U.S.

March 15, 2013

Orange — the Color of Hope

Tanja Linton
Media Relations Officer

Nearly four years ago, I woke up one morning with the entire right side of my face numb. I didn’t know at the time that this triggered a series of events that included an MRI of my brain, a spinal tap and two hospital stays within six months receiving steroid treatments. I was eventually diagnosed with multiple sclerosis, or MS.

When my neurologist first told me I had MS, I didn’t know what it was but I knew it wasn’t good. Multiple sclerosis is an unpredictable, often disabling autoimmune disease of the central nervous system that interrupts the flow of information within the brain and between the brain and the body and stops people from moving. Doctors do not know what causes MS, and there is no cure for it.

As I lay in my hospital bed recovering from my first MS flare, I began learning about the disease. I was familiar with campaigns for other diseases like wearing pink for breast cancer and Go Red for women’s heart disease. I wondered if MS had a color associated with it.

It did. The color is orange. I wasn’t exactly inspired by this and felt like all the good colors had already been taken. A few months into my recovery, I was driving through post and a guidon in front of a Signal unit caught my attention. It was orange.

Suddenly a connection was made. Signal units maintain the network. MS is a disease that impacts the proper working of a person’s neurological network. Orange is the perfect color to represent this. That was the day I embraced the color orange as an inspiration and a sign of hope.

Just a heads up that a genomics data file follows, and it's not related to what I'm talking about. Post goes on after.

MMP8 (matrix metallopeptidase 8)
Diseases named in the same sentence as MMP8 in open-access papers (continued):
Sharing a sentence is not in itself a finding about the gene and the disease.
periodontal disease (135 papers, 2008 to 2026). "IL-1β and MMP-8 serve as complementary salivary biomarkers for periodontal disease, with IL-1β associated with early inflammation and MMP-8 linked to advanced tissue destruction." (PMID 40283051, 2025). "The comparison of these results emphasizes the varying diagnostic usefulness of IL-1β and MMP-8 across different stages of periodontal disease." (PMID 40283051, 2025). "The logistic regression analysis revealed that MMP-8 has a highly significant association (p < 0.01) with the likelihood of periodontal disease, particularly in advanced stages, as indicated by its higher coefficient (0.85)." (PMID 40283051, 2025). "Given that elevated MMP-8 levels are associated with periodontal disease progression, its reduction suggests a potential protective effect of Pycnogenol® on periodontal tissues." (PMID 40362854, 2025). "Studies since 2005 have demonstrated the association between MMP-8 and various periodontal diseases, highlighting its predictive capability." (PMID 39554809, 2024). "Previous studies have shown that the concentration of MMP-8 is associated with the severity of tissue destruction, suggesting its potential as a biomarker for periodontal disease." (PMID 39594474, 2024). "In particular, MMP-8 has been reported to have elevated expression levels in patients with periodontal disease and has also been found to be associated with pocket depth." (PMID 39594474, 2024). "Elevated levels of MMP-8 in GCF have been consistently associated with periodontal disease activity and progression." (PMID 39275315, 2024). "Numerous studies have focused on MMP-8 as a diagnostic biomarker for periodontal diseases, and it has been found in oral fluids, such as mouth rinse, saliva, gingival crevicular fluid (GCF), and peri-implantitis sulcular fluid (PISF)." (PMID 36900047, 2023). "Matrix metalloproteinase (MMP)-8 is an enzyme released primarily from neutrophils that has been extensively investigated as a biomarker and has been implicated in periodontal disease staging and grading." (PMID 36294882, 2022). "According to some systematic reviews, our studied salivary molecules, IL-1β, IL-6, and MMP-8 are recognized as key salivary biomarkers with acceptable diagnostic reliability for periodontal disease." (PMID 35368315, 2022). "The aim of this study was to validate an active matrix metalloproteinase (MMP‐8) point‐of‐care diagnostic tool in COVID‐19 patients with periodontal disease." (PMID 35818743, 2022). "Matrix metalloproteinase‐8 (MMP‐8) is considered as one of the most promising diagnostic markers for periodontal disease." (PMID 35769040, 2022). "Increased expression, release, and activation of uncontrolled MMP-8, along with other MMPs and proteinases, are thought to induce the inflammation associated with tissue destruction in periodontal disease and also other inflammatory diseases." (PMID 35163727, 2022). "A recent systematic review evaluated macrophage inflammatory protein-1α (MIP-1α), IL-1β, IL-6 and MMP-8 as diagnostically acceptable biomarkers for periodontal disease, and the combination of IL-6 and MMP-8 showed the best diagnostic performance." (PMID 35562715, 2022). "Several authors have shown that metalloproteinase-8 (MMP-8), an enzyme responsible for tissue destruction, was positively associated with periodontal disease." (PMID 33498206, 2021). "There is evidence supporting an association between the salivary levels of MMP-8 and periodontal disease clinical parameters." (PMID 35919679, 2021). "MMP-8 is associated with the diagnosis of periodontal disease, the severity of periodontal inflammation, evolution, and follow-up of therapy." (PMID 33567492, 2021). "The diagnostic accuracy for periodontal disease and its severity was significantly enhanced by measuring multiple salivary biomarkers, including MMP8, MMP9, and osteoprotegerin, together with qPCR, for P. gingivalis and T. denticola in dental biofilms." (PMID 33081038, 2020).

As I began to be inspired by the color, I learned the Pantone® Institute had chosen a shade of orange, Tangerine Tango, as the 2012 Color of the Year. The institute describes the color as a vivacious, magnetic hue that emanates heat and energy. Orange wasn’t just a sign of hope — it was a fashion statement!

Suddenly orange was everywhere in stores. I began incorporating it into my wardrobe. People around me responded positively to the bright, sunny color.
Talking to them gave me an opportunity to explain the message of the color orange, and in doing so I connected with so many who either had MS themselves or had loved ones who did.

Now when I go about my daily routine and see a random pop of orange somewhere, I smile. Thanks to the Signal units on Fort Huachuca, I see the color frequently. Orange inspires me and connects with thousands of others who are on the same MS journey I am. More than 400,000 people in the U.S., and 2.1 million worldwide, have MS. Each week, approximately 200 people are diagnosed with the disease — one person every hour.

MS Awareness Week is this week, March 11-17. If you have MS or know someone who does, wear orange as a sign of solidarity, support and hope for a cure. Seeing you wear orange will make me smile. Colors matter and inspire hope.




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